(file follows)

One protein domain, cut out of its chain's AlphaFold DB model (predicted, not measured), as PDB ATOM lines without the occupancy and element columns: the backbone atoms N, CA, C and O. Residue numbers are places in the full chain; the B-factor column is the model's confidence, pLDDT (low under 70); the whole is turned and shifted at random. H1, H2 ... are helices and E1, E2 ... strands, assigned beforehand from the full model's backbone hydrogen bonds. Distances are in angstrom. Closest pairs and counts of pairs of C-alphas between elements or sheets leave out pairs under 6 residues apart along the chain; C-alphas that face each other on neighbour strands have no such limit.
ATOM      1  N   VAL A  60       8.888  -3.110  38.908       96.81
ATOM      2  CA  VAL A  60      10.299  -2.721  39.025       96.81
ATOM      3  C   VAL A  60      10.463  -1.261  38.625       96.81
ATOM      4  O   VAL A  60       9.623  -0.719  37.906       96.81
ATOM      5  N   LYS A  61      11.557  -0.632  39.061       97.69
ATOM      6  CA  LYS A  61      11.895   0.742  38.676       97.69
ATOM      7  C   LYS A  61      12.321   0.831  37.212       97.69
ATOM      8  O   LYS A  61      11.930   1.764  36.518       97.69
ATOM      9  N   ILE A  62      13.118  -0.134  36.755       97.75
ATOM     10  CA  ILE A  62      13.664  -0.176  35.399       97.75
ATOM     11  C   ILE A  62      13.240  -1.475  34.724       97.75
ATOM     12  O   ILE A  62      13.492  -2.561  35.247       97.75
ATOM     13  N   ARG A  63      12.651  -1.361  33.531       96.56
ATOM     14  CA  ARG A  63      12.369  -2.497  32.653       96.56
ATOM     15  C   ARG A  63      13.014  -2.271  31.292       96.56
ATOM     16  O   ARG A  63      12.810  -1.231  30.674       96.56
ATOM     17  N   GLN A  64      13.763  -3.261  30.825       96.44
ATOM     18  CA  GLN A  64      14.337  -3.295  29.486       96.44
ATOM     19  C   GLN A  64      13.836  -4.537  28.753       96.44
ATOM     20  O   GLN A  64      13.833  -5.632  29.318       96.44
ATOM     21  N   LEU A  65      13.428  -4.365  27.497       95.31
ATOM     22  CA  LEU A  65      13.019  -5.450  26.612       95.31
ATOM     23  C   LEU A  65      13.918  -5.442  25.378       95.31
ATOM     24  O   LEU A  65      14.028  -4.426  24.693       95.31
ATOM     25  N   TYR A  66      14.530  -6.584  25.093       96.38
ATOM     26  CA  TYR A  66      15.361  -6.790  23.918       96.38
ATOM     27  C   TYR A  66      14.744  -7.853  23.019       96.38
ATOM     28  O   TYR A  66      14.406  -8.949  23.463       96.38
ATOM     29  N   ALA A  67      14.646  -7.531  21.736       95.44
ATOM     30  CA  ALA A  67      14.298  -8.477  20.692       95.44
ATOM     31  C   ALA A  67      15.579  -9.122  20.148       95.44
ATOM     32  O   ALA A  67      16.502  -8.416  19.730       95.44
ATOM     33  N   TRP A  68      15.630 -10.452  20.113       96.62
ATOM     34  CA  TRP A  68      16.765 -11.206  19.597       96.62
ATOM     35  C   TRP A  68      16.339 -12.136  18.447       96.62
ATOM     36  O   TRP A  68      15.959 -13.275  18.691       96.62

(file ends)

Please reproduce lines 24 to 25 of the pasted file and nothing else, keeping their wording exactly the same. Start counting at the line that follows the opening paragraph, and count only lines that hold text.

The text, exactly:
ATOM     24  O   LEU A  65      14.028  -4.426  24.693       95.31
ATOM     25  N   TYR A  66      14.530  -6.584  25.093       96.38